Cómo mantenerte en forma durante los días festivos y consejos para reducir el estrés de estos días Por Rhonda Moore Johnson, M.D., M.P.H, directora clínica, Highmark, Inc. Ya estamos en las fiestas de fin de año. ¿Qué significa este período del año para tí? ¿Es un tiempo lleno de entusiasmo para compartir con familiares, amigos, o las Fiestas te traen mucho estrés, te irritan, bebes demasiado bebidas alcohólicas y haces muy poco ejercicio físico? Desafortunadamente para muchos de nosotros, este es un tiempo en el que uno sube de peso y tiene mucho estrés. Aunque las pocas libras que un norteamericano medio sube entre The key to managing your weight during the holidays is to make healthy food choices and to not overeat. Here are some suggestions to keep in mind this holiday season:

• Escucha a tu cuerpo. Deja de comer cuando ya no tienes hambre. • Mantén un diario de comidas. Escribe todo lo que comas, ¡te sorprenderás! • No piques alimentos que no son tus favoritos. En cambio, deja lugar para tus dulces preferidos de las fiestas que no comes durante otra época del año. • Recuerda, cuánto más pequeño, mejor. Sólo prueba y come las porciones más pequeñas de las comidas que realmente te gustan. • Bebe agua. Intenta tomar de seis a ocho vasos diariamente. •Ojos que no ven, corazón que no siente Evita tener comida tentadora a tu alrededor. • Ejercita la mayoría de los días de la semana. Mantente en forma durante la época de fiestas estando activo. También te ayudará a combatir parte del estrés que generalmente tienes en esta época del año. • Restringe tu ingesta de bebidas alcohólicas. Y, por favor, no bebas y conduzcas.

Acción de Gracias y año nuevo no parecen muchas, la verdad es que la mayoría de las personas ya no pierden más ese peso. “Cuando uno sube anualmente de una a tres libras durante los días festivos, la ganancia neta es simplemente aumentar de peso”, dijo Rhonda Moore Johnson, M.D., directora clínica del Highmark Blue Shield. “Esto no solamente puede alterar la apariencia y autoestima, sino que aumenta el riesgo de sufrir una enfermedad cardíaca, diabetes e incluso cáncer”.

Alimenta tu espíritu, no sólo tu cuerpo. • Encuentra el verdadero espíritu de las fiestas y compártelo con las personas que amas y quieres. • Busca ayuda si lo necesitas. • Vive el presente. Trata de no pensar en las cosas que ocurrieron en el pasado. • Programa “tiempo de paz” para refrescar tu mente, cuerpo y espíritu. • Observa todas las vistas gratuitas: conduce por diferentes barrios para ver las luces festivas. • Ofrece ayuda. Ayudar a las personas menos afortunadas te ayudará a captar el verdadero valor de las fiestas en perspectiva. • Lee un libro nuevo o mira una película, especialmente tus clásicos favoritos que te hacen reír. • Lleva una lista para las fiestas de “cosas que hacer” que sean posibles de concretar. • Ríete con ganas. El humor ayuda, ¡diviértete! • Sonríe y realiza al azar actos de generosidad. Da a alguien un fuerte abrazo.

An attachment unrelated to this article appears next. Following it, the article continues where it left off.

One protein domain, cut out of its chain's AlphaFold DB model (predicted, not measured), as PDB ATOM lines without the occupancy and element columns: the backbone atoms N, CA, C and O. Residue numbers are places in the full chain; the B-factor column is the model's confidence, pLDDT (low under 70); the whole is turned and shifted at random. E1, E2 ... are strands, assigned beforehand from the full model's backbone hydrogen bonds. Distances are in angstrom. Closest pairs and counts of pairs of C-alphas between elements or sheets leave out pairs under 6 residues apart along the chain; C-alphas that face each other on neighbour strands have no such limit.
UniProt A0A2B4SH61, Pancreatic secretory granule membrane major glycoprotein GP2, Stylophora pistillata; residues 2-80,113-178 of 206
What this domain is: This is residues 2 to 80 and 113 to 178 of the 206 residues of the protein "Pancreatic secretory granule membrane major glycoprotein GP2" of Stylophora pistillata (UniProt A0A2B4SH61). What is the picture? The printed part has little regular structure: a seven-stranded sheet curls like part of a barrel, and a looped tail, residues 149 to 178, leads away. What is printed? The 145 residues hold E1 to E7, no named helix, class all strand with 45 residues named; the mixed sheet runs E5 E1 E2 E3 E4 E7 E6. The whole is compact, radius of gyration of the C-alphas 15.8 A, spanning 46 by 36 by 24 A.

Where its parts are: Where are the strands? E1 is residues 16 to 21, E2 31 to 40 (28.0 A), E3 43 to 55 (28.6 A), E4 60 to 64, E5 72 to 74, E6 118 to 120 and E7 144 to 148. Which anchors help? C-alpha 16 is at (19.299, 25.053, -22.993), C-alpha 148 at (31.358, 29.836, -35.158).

La doctora Rhonda Johnson es la directora clínica de los servicios de calidad y equidad en salud en Highmark Inc. Ella encabeza los esfuerzos de Highmark para reducir las disparidades raciales y étnicas que existen entre los miembros de Highmark a través de las intervenciones clínicas y las mejoras en materia de salud, acceso al idioma y competencia cultural para obtener un plan de salud.


Can’t Wait Any Longer to Get Stronger: Muscular Fitness By Bentz Tozer Jr., BS, CPT

When starting an exercise program, there are many factors to consider. There are three basic components of fitness that should be addressed in all exercise routines: cardiovascular fitness, muscular fitness and flexibility. Resistance training is how we improve the muscular system, bones, joints and connective tissue, along with a healthful total-body response. Surveys show that a large segment of the U.S. population lacks muscular fitness, which is a combination of strength and endurance. Strength is defined as the muscles’ ability to generate force against, or while lifting, physical objects. Endurance is the ability to

make repeated efforts by the muscle. In the fitness world, this typically refers to the amount of weight you can lift for a certain number of repetitions. We define this type of exercise as resistance training – sometimes called weight training or weight lifting. It must be noted that resistance/ weight training exercises are only a means to an end. Most people are not looking to compete in weight lifting or power lifting contests, so the amount of weight lifted – no matter what form of resistance training you do – is only important as it relates to the individual’s strength and muscular fitness level. Benefits will only be achieved by

progressively overloading your muscles as you get stronger to meet the next challenge. Experts advise that you start any muscular fitness program by first securing your doctor’s approval and medical clearance. It is also important that you begin with light weights, work your way up and progress gradually. Weight you can lift comfortably and with good form for eight to 12 repetitions is a good starting point. Ultimately, the intensity level must go up to a higher level and become more challenging for your working sets to see the benefits of training. For most beginners, and even those who are experienced with